Science is search for truth. If a discovery is of great academic interest, but is sure to have dangerous consequences for the human society, it must be made public. To reveal the truth and the means to prevent its misuse, both are the responsibilities of the scientist. For example, discovery of nuclear fission led to generation of electric power, and also to the development of an atom bomb, a weapon of mass destruction . The humanity at large has to be educated to use nuclear energy for peaceful purposes.

Question 11.
Science, like any knowledge, can be put to good or bad use, depending on the user. Given below are some of the applications of science. Formulate your views on whether the particular application is good, bad or something that cannot be so clearly categorised:
a) Mass vaccination against small pox to curb and finally eradicate this disease from the population. (This has already been successfully done in India).
b) Television for eradication of illiteracy and for mass communication of news and ideas.
c) Prenatal sex determination
d) Computers for increase in work efficiency
e) Putting artificial satellites into orbits around the Earth
f) Development of nuclear weapons
g) Development of new and powerful techniques of chemical and biological warfare).
h) Purification of water for drinking
i) Plastic surgery
j) Cloning
a) Mass Vaccination is good
b) Television for eradication of illeteracy and for mass communication of news and ideas is really good.
c) Prenatal sex determination is not bad, but people are misusing it. they must be educated to avoid its misuse in creating inbalance between the male arid female population.
d) computers for increase in work efficiency are good.
e) Putting artificial satellites in to orbits around the earth is a good development.
f) Development of nuclear weapons is bad as they are the weapons of mass destruction.
g) Development of new and powerful techniques of chemical and biological warfare is real bad as these weapons are destruction of mankind.
h) purification of water for drinking is good.
i) Plastic surgery is good.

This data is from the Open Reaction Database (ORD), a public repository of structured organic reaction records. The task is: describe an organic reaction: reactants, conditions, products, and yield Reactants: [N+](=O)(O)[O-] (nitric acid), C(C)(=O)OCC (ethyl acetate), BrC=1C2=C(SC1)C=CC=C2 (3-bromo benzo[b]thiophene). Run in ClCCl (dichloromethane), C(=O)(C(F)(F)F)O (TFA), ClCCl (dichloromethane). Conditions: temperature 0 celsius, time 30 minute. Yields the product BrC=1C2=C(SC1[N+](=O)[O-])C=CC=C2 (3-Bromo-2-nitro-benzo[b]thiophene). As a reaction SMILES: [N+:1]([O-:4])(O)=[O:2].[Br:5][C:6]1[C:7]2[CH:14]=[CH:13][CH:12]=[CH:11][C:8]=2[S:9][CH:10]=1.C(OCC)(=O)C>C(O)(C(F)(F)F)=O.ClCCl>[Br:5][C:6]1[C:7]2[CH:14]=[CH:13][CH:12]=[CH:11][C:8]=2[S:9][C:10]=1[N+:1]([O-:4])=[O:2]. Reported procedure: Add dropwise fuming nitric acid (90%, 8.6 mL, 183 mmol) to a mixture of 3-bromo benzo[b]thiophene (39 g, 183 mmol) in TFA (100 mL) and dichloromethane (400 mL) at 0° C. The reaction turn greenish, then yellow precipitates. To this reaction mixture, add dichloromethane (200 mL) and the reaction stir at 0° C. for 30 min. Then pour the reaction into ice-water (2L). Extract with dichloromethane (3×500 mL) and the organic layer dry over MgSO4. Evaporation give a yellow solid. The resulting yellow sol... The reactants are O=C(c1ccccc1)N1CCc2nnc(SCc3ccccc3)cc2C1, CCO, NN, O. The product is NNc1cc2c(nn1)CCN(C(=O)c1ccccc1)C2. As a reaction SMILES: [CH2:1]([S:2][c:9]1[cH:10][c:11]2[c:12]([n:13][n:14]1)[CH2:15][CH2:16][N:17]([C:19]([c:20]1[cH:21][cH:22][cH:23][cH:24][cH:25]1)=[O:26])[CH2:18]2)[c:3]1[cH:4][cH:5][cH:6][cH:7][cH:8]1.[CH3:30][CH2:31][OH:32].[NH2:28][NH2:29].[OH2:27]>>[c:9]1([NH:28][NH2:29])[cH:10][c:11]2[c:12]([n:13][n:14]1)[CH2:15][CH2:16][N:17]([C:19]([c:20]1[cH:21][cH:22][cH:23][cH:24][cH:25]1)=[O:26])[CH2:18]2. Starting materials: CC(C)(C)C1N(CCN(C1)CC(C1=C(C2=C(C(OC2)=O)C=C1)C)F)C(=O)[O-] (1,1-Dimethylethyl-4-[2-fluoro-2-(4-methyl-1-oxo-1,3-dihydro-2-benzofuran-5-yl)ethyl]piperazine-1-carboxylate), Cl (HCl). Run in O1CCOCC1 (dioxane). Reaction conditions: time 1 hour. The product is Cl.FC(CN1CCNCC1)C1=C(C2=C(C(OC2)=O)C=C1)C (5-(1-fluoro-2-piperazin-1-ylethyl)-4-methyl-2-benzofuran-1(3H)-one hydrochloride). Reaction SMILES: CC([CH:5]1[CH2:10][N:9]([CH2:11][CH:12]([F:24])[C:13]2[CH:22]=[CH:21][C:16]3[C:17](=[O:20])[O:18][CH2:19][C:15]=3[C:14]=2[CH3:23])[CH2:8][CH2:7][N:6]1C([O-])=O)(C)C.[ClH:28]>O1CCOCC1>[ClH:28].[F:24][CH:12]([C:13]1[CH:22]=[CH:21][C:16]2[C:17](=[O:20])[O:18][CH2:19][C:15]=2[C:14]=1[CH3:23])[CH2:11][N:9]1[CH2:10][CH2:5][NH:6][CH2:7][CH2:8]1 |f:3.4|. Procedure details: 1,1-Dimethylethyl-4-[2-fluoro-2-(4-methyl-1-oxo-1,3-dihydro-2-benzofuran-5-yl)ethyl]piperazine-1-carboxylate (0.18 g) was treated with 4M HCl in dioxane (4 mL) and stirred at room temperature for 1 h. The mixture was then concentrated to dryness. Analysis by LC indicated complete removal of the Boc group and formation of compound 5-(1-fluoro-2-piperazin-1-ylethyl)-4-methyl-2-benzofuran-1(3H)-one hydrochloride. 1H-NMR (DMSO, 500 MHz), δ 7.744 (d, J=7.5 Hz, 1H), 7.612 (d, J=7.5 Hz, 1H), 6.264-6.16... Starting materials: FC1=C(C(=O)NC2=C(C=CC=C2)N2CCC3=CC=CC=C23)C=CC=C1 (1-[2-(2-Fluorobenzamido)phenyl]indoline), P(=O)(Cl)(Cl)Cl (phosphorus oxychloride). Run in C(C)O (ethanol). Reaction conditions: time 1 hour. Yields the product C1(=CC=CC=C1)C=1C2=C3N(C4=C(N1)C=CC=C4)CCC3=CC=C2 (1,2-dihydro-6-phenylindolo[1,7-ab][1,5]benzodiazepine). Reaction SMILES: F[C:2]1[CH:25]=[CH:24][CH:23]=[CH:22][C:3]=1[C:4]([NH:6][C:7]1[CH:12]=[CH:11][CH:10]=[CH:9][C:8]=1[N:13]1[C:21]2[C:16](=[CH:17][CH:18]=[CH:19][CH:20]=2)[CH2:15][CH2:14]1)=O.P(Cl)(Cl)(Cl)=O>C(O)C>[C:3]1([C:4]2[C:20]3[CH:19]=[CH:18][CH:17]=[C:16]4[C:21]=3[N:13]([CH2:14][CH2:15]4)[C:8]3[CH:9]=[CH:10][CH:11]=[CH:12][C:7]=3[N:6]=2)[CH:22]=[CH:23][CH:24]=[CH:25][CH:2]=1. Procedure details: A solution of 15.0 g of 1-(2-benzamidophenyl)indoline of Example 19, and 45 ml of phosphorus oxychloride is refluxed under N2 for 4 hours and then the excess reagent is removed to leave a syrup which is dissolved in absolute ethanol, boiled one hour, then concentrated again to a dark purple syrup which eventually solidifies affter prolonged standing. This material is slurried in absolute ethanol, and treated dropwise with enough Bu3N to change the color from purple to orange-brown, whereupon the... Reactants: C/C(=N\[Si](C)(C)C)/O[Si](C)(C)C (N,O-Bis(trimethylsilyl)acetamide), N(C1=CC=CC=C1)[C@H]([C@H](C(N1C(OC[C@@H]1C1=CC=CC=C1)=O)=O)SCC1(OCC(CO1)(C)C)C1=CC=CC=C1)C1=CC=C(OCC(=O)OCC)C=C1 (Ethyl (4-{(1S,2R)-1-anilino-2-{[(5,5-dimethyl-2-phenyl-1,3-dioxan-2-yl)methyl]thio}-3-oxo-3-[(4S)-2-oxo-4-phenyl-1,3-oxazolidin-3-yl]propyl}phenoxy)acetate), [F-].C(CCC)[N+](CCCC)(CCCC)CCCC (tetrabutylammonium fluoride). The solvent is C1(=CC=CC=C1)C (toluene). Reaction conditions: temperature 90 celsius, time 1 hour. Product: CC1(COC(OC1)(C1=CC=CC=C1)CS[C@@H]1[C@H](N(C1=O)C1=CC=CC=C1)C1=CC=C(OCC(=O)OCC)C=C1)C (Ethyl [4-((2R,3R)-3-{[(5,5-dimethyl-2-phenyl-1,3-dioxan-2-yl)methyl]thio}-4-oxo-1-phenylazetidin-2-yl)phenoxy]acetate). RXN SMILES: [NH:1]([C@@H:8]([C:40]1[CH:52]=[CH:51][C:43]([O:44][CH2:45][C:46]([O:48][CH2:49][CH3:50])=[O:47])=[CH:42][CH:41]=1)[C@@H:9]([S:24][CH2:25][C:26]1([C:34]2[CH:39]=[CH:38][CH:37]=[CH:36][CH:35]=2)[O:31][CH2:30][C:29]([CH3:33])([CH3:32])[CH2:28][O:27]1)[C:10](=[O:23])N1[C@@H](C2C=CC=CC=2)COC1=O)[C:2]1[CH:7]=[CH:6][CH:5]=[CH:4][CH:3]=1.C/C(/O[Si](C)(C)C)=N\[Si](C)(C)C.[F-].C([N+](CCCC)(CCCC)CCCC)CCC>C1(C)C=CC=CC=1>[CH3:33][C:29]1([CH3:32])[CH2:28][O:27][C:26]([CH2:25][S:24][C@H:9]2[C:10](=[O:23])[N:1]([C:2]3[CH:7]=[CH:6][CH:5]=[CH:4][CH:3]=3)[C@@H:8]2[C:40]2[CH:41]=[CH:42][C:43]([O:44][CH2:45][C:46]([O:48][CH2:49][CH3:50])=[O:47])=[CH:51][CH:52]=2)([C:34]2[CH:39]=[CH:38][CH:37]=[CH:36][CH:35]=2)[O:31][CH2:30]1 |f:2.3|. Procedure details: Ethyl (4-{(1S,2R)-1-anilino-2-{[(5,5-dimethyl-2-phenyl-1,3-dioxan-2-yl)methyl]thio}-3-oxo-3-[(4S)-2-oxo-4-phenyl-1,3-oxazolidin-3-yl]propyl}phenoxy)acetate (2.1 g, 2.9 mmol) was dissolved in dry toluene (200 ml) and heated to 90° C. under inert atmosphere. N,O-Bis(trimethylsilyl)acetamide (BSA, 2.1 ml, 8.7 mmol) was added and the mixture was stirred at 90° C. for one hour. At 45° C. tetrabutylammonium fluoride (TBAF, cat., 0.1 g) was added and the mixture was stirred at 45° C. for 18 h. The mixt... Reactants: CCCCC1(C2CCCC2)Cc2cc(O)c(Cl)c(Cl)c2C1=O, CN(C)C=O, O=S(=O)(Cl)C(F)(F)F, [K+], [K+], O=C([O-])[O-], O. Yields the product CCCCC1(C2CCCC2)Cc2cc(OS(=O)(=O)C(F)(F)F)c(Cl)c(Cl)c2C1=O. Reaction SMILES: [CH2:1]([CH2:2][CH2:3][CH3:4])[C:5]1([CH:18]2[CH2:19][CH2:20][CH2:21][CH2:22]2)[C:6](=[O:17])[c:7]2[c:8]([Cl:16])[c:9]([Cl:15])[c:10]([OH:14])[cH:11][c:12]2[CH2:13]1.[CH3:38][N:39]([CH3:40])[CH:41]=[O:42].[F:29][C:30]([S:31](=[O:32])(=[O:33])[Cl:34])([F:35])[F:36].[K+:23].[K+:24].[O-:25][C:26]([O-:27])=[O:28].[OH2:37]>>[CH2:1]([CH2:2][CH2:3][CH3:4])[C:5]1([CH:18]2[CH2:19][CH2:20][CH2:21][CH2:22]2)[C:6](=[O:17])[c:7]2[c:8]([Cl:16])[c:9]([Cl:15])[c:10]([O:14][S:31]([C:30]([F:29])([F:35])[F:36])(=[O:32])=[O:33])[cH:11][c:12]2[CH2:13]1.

j) Cloning is also good.

Question 12.
India has had a long and unbroken tradition of great scholarship – in mathematics, astronomy, linguistics, logic and ethics. Yet, in parallel with this, several superstitious and obscurantistic attitudes and practices flourished in our society and unfortunately continue even today – among many educated people too. How will you use your knowledge of science to develop strategies to counter these attitudes ?
Educating the common man is the only way to get rid of superstitious and obscurantistic attitudes. The mass media like news papers, magazines, radio, T.V. etc can play vital role school and colleges curricula can be suitably developed and teachers can take this responsibility.

Question 13.
Though the law gives women equal status in India, many people hold unscientific views on a woman’s innate nature, capacity and intelligence, and in practice give them a secondary status and role. Demolish this view using scientific arguments, and by quoting examples of great women in science and other spheres; and persuade yourself and others that, given equal opportunity, women are on par with men.
Given equal opportunity, women are at par with men. Development of human mind depends basically on nutrition content of prenatal and postnatal diet, and also on the care and use of the mind. There is no gender bias involved. Anything which can be achieved by man’s mind can also be achieved by women’s mind. Madam curie won Nobel Prize in physics. Mother teresa proved herself a saint. In politics Mrs. Indira Gandhi, Mr. Margarettheatcher, Mr’s. Bhandarnaike excelled others.

Question 14.
“It is more important to have beauty in the equations of physics than to have them agree with experiments”. The great British physicist. P. A. M. Dirac held this view. Criticize this statement. Look out for some equations and results in this book which strike you as beautiful.